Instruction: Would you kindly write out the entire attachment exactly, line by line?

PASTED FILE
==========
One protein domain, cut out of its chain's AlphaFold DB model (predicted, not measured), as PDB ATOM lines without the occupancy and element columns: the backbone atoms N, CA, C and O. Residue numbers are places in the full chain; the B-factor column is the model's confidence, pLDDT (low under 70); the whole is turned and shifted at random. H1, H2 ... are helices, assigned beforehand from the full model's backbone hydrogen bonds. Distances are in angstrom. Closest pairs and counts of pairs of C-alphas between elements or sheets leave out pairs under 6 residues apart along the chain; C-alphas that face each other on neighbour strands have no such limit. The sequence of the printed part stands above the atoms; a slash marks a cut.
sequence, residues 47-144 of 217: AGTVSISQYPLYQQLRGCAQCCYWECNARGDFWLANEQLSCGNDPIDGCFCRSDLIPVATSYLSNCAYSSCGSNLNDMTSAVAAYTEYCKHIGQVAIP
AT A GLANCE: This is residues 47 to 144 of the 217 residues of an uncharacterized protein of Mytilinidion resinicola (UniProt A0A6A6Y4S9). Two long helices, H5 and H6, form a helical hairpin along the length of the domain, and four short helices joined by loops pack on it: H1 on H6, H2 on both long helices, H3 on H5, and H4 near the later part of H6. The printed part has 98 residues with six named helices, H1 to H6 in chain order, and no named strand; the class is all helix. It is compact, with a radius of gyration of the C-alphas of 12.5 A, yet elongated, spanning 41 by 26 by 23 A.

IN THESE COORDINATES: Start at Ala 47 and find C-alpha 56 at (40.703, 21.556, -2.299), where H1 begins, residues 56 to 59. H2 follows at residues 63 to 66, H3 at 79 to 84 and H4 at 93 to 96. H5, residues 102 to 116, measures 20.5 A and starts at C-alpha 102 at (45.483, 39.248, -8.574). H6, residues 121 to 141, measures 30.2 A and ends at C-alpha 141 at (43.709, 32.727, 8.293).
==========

One protein domain, cut out of its chain's AlphaFold DB model (predicted, not measured), as PDB ATOM lines without the occupancy and element columns: the backbone atoms N, CA, C and O. Residue numbers are places in the full chain; the B-factor column is the model's confidence, pLDDT (low under 70); the whole is turned and shifted at random. H1, H2 ... are helices, assigned beforehand from the full model's backbone hydrogen bonds. Distances are in angstrom. Closest pairs and counts of pairs of C-alphas between elements or sheets leave out pairs under 6 residues apart along the chain; C-alphas that face each other on neighbour strands have no such limit. The sequence of the printed part stands above the atoms; a slash marks a cut.
sequence, residues 47-144 of 217: AGTVSISQYPLYQQLRGCAQCCYWECNARGDFWLANEQLSCGNDPIDGCFCRSDLIPVATSYLSNCAYSSCGSNLNDMTSAVAAYTEYCKHIGQVAIP
AT A GLANCE: This is residues 47 to 144 of the 217 residues of an uncharacterized protein of Mytilinidion resinicola (UniProt A0A6A6Y4S9). Two long helices, H5 and H6, form a helical hairpin along the length of the domain, and four short helices joined by loops pack on it: H1 on H6, H2 on both long helices, H3 on H5, and H4 near the later part of H6. The printed part has 98 residues with six named helices, H1 to H6 in chain order, and no named strand; the class is all helix. It is compact, with a radius of gyration of the C-alphas of 12.5 A, yet elongated, spanning 41 by 26 by 23 A.

IN THESE COORDINATES: Start at Ala 47 and find C-alpha 56 at (40.703, 21.556, -2.299), where H1 begins, residues 56 to 59. H2 follows at residues 63 to 66, H3 at 79 to 84 and H4 at 93 to 96. H5, residues 102 to 116, measures 20.5 A and starts at C-alpha 102 at (45.483, 39.248, -8.574). H6, residues 121 to 141, measures 30.2 A and ends at C-alpha 141 at (43.709, 32.727, 8.293).